Typing in Tamil in contemporary and ancient scripts

Tamil is one of the twenty-two official languages spoken in India and its representation in writing dates back to the early centuries BCE. Like other languages which use non-Roman scripts, downloading or crafting a keyboard to facilitate typing can often present its own set of challenges. Here, I’ll discuss software that I regularly use for typing in Tamil on a QWERTY keyboard, as well as some new fonts and online resources that have been developed for representing Tamil in Tamil-Brahmi and Vaṭṭeḻuttu scripts.

Icons of three different software programs for typing in Tamil.

Typing in Tamil can be as simple as downloading and installing a Tamil keyboard of your choice and toggling on and off between this and your native keyboard. However, having downloaded various keyboards and built my own using the Microsoft Keyboard Layout creator, I also know that this deceptively simple process can lead to a host of other issues. For modern Tamil scripts there are a number of free downloadable software programs that allow you to easily toggle between your native keyboard and one with Tamil script without having to download specialized keyboards or font packages. These include, but are not limited to Azhagi (which also supports typing in fifteen other Indian scripts) , eKalappai, and NHM Writer. Both Azhagi and NHM Writer have been kept up to date and include the ability to type in languages other than Tamil. eKalappai focuses exclusively on Tamil, and its latest version on GitHub is dated 2015. eKalappai and NHM Writer work exclusively on Windows, whereas Azhagi works on Mac, Linux, and Android mobile devices as well. All of of these programs include Tamil99, Anjal phonetic, and Bamini keyboard options.

Tamil Keyboards

The Tamil99 keyboard was approved by the Tamil Nadu state government in 1999 and like its predecessor, the Indian InScript keyboard, has all of the vowels clustered on the left-hand side and the consonants on the right.

Tamil 99 keyboard layout

Tamil 99 keyboard layout.

The Bamini keyboard is based on the layout of Tamil characters on old Tamil typewriters. Here, vowels are distributed across the bottom row and the consonant-u conjuncts are accessed via the Shift key.

Bamini Tamil keyboard layout

Bamini keyboard layout.

The Anjal Paangu or Anjal phonetic keyboard layout was developed in the 1990s in association with the Murasu Anjal software for Tamil typing on QWERTY keyboards. In my own work, I find using the Anjal phonetic keyboard the easiest for typing quickly, as it is relatively intuitive with each key corresponding to its Tamil equivalent, where applicable, and long vowels and retroflex letters created by using the Shift key. In Azhagi, toggling between Tamil phonetic transliteration and English is as simple as pressing “Alt+3”, and characters like ஞ் (ñ) ஷ் (ṣ) and consonant conjuncts like க்ஷ் (kṣ) pop up instantly when n-y, s-h, and k-s-h are typed in quick succession.

Anjal Paangu basic keyboard layout.

Fonts for representing modern Tamil and early Tamil scripts

For representing Tamil script, there are a variety of Unicode and Tscii (Tamil Script Code for Information Interchange) fonts. Akshar, Latha, and Bamini are all popular Unicode fonts that can be used for Tamil. The Google Fonts catalog also features a handful of Unicode Tamil fonts.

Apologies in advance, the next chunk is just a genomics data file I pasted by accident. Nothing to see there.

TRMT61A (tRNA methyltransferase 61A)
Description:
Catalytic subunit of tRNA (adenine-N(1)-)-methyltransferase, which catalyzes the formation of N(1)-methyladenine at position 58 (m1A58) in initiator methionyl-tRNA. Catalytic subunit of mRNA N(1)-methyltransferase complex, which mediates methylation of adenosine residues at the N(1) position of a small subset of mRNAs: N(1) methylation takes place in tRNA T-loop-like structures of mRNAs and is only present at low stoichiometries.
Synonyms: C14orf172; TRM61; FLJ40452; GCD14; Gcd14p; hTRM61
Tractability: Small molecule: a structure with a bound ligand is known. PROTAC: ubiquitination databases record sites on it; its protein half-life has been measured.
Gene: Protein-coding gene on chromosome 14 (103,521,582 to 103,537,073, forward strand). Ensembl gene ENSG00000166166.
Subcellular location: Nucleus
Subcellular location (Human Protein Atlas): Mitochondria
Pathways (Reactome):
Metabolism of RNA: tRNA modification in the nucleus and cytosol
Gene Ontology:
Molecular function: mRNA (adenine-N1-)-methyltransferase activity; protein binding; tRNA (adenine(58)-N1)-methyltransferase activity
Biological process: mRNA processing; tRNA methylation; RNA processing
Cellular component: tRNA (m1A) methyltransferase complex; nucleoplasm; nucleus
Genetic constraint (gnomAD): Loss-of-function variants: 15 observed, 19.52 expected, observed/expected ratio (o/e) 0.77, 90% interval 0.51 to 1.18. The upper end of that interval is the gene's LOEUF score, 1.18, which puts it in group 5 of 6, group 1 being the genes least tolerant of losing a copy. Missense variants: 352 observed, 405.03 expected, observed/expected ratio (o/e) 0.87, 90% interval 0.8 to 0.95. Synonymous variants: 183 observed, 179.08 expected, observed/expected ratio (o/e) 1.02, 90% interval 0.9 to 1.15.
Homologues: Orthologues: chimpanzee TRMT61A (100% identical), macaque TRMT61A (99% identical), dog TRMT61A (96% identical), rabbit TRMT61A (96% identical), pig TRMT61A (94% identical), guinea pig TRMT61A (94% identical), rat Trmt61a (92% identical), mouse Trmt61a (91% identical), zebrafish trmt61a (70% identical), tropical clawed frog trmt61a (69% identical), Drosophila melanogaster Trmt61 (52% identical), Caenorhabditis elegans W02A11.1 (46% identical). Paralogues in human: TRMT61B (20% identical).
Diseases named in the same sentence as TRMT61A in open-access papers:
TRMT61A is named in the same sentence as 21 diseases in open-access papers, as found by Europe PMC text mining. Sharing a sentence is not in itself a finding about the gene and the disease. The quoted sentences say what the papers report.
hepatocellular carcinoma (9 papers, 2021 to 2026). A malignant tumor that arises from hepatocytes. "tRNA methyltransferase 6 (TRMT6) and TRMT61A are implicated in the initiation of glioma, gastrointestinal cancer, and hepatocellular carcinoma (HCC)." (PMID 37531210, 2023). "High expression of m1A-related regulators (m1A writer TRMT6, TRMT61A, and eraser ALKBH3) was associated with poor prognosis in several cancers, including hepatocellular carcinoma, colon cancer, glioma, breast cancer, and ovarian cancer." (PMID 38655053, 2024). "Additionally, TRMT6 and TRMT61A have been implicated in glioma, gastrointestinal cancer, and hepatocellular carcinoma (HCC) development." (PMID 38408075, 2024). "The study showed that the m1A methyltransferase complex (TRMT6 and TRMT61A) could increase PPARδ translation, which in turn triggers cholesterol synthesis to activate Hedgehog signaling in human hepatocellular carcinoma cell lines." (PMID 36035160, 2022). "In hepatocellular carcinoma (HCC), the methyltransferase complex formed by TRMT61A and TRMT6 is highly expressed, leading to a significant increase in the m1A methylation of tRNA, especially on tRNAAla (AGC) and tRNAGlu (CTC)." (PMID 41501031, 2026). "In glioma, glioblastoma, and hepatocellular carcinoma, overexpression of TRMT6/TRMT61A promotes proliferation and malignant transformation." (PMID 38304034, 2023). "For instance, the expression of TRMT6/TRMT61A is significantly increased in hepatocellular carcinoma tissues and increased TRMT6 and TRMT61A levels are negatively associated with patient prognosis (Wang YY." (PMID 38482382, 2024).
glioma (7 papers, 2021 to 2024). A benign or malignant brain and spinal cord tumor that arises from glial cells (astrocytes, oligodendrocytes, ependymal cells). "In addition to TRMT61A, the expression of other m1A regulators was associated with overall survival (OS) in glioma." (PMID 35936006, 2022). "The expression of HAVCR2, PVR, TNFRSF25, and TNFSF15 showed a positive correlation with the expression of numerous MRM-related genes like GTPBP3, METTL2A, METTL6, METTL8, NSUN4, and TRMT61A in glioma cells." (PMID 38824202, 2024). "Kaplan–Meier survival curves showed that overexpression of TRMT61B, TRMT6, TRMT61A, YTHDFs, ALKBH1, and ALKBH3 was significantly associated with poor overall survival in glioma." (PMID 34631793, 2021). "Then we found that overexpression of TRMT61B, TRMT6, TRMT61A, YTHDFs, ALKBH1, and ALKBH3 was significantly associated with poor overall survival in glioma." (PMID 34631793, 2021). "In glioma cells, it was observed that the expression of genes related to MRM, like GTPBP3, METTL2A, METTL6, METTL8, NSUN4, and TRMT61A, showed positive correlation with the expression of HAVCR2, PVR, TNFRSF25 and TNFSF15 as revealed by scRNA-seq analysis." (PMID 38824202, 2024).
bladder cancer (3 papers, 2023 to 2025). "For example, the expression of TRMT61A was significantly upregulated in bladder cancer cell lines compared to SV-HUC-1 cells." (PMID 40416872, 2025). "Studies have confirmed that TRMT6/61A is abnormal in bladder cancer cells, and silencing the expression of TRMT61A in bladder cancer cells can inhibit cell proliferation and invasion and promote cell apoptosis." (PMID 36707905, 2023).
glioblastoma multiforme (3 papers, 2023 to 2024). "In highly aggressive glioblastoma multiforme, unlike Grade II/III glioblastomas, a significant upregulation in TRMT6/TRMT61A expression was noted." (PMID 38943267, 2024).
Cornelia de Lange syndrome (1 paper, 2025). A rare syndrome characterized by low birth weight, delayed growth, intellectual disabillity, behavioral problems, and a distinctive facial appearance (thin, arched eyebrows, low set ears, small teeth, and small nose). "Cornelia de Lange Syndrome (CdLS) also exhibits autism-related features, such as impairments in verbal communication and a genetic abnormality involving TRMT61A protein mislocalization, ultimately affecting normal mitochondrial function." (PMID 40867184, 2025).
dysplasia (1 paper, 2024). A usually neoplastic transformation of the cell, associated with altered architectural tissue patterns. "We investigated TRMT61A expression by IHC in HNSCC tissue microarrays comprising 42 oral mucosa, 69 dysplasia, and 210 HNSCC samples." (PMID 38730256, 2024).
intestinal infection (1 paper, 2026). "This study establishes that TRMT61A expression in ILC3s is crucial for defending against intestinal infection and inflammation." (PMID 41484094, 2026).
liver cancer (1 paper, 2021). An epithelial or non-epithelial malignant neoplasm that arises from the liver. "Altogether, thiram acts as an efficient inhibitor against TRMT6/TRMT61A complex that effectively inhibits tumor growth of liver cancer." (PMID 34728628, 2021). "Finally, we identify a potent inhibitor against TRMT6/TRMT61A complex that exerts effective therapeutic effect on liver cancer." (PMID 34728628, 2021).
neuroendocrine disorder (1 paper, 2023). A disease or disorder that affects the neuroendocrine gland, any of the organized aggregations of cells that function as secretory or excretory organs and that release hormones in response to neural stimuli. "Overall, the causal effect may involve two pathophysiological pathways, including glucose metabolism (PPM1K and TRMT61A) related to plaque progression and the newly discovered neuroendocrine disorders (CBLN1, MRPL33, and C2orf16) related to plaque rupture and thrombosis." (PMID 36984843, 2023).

Examples of different fonts for representing Tamil script: Akshar, Latha, Nirmala UI, and Kavivanar.

Examples of Tamil fonts.

Up until quite recently, there were no computer fonts for representing the earlier versions of Tamil script. The idea of creating a Unicode font for Vaṭṭeḻuttu script (c. 5th-11th century CE) was first proposed in 2016, and later developed by as e-Vatteluttu by Elmar Kniprath. In 2018 the Adinatha Tamil-Brahmi font for representing Tamil-Brahmi script (early centuries BCE and CE) was developed by Ramana Sharma, Udhaya Sankar, and Vinodh Rajan.

Fonts for representing early Tamil scripts.

Additional resources for exploring early Tamil and other Indic scripts

Vinodh Rajan has created multiple online resources related to Indic and Tamil scripts. Of particular note are Aksharamukha and Jinavani. Aksharamukha is an online script converter that enables conversion between 89 scripts used across South and Southeast Asia. Scripts related to Tamil include Grantha, Grantha (Pandya), Tamil, Tamil (Extended), Tamil Brahmi, and Vatteluttu. While the site is designed to enable the user to transliterate across different scripts, it is a particularly useful tool for transliterating unfamiliar scripts into Roman characters.

Screenshot of Aksharamukha script converter

Aksharamukha script converter.

Jinavani is a web application dedicated to the study of Tamil-Brahmi and Vaṭṭeḻuttu scripts that enables the user to easily convert modern Tamil into Tamil-Brahmi and Vaṭṭeḻuttu scripts without having to download and install the specialized fonts. For scholars of Indian epigraphy, this site may serve as a useful tool for transcribing early inscriptions, and the texts produced can be downloaded as .png files. This site could also be used as an engaging tool for teaching, as it is designed with novice learners in mind and includes introductions to the form and organization of each script as well as a variety of games and practice exercises.

Screenshot of the Jivanani text editor for Tamil-Brahmi and Vatteluttu

Jinavani text editor for Tamil-Brahmi and Vaṭṭeḻuttu Tamil scripts.

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